I'm brand new to editing Wikipedia (as of today), so I apologize in advance for any faux pas. I was checking out the article Causes of mental disorders and it needs a lot of work. It doesn't look like any edits have been made for over a year and the talk page has been silent for 2 years. I'd appreciate opinions on 2 notes I left in the talk page about the subsection on evolutionary psychology. I've only skimmed the Causes of mental disorders‎ article and I see other things that need to be deleted or tightened up. I'm ready to work on it, but am I supposed to wait until I have feedback since certain parts of it might be hot button issues? IMHO whole subsection is weird: Factors affecting choice of models and theories. Permstrump (talk) 06:35, 20 November 2015 (UTC) — Preceding unsigned comment added by Permstrump (talkcontribs) 06:32, 20 November 2015 (UTC)

"Umbrella" articles of that type often don't get a lot of attention. Please feel free to improve the article in any way that seems suitable to you -- I'll add it to my watchlist. Looie496 (talk) 15:12, 20 November 2015 (UTC)
Looie496, do you know of an umbrella article that would be good for me to use as a guide? Permstrump (talk) 17:50, 20 November 2015 (UTC)
Permstrump, if you are brand new to editing Wikipedia, you certainly edit it better than the vast majority of WP:Newbies (I mean, the way you consistently sign your username when newbies usually forget to or don't think to sign it for their very first post to this site, and the way you make sure to WP:Indent, and how you know of Wikipedia policies and guidelines). But anyway, you can ask for help with the Causes of mental disorders article at WP:Med, which is far more active than this WikiProject. Being WP:Bold and working on that article should be fine as long as you stick to WP:MEDRS-compliant sourcing and good formatting with no WP:Neutral issues. Flyer22 Reborn (talk) 17:04, 20 November 2015 (UTC)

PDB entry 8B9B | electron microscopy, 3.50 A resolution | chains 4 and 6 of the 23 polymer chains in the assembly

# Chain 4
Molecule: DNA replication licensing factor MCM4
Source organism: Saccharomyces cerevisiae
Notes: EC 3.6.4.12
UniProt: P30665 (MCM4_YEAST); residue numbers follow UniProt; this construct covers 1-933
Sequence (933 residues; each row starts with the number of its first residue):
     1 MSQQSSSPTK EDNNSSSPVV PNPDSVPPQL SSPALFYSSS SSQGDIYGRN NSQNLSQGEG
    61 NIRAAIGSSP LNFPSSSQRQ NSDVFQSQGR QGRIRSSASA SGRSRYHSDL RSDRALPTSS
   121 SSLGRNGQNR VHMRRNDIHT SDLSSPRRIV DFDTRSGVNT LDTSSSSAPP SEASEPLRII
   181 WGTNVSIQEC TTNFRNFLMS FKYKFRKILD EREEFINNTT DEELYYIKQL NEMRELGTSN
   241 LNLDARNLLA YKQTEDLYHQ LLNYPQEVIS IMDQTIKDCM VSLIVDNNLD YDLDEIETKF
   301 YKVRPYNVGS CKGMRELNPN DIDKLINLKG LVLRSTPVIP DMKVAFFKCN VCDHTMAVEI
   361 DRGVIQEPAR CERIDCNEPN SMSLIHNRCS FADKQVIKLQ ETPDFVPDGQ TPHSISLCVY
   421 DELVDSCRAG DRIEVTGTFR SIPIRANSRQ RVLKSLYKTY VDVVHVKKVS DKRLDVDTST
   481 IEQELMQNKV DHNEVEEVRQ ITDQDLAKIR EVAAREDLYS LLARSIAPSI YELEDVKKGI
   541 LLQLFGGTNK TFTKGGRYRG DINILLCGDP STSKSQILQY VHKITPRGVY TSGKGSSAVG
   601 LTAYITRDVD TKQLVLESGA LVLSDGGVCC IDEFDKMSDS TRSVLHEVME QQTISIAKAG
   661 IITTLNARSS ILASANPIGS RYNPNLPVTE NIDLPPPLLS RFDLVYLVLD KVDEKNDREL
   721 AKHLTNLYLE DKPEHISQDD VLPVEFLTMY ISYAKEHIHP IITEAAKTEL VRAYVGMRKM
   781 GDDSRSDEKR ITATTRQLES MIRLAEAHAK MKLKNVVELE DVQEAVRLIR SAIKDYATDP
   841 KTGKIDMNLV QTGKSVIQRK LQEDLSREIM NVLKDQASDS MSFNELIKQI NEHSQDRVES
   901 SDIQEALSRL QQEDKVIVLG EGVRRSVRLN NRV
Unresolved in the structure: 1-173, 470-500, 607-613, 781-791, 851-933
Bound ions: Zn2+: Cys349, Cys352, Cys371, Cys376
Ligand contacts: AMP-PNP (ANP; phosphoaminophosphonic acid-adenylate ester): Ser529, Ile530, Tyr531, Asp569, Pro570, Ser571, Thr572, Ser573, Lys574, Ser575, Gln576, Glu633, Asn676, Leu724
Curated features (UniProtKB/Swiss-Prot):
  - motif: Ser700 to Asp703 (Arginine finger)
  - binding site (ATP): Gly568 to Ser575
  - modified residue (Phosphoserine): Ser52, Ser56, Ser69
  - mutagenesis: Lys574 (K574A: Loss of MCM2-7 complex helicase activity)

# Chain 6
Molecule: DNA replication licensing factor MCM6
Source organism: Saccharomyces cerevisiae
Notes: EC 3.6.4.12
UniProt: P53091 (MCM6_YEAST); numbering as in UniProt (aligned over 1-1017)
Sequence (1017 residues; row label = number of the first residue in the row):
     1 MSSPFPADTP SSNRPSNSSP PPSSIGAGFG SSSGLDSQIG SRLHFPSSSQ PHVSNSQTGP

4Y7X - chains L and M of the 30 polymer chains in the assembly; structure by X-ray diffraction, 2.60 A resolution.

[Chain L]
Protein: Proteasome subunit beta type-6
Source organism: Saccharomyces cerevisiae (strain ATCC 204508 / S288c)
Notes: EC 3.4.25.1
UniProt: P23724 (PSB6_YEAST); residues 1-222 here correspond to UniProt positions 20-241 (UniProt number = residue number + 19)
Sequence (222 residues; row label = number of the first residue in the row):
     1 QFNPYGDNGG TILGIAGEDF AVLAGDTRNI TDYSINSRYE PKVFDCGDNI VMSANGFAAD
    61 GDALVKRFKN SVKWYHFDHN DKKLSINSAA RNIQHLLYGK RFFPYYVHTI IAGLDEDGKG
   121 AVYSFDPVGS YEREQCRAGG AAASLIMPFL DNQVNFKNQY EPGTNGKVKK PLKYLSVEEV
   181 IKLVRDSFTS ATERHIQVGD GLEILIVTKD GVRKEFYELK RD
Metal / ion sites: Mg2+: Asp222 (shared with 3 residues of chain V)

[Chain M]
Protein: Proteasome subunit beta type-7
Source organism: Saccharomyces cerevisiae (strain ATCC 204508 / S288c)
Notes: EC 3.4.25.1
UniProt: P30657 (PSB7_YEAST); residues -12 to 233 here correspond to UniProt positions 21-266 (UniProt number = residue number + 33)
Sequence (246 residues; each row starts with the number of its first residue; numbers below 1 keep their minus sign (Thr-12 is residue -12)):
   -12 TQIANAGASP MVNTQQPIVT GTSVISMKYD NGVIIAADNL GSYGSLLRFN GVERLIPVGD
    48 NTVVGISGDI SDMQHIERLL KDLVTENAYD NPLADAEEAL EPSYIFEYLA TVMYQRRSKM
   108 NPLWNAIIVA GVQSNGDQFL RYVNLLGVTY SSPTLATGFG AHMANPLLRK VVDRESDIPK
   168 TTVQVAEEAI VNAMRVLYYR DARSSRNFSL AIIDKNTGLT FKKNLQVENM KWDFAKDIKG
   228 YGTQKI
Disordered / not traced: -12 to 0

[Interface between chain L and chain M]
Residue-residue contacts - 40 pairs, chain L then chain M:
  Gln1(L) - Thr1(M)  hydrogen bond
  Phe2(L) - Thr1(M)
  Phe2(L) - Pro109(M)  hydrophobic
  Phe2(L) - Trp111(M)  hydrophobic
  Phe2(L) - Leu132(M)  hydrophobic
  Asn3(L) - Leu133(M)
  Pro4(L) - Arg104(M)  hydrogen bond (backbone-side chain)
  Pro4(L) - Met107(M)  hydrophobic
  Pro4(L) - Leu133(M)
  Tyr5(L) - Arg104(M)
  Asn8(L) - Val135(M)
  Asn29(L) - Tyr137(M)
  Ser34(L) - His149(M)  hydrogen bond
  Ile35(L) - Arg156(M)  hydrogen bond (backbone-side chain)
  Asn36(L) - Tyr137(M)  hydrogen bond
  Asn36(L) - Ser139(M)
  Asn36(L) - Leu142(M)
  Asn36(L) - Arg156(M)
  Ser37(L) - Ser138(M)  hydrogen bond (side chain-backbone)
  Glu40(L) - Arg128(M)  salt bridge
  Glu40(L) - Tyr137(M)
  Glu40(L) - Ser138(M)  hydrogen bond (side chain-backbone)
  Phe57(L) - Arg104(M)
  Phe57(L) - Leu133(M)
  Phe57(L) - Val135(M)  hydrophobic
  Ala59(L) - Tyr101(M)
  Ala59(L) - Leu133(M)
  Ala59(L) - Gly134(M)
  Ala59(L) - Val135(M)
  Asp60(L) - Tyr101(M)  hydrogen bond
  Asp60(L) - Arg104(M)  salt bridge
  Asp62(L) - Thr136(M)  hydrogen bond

Flyer22 Reborn, I genuinely appreciate the positive feedback as I've been so nervous about messing up Wikipedia that I've just been reading talk pages without contributing since September when I first registered. I guess yesterday I was feeling WP:BOLD. Except not really, because I've basically only contributed to talk pages so far. As far as WP:Med, what do you think about my other comment below re: combining social science fields into one project and/or making this one (or a social science project) more prominent in the project directory WP:PROJDIR? Do you think it makes more sense to mainly use WP:Med? I do think psychology/social sciences is something professionals in the field and laymen would be interested in contributing to, so I wonder if there's not more traffic here only because of low visibility that the project exists. Permstrump (talk) 17:42, 20 November 2015 (UTC)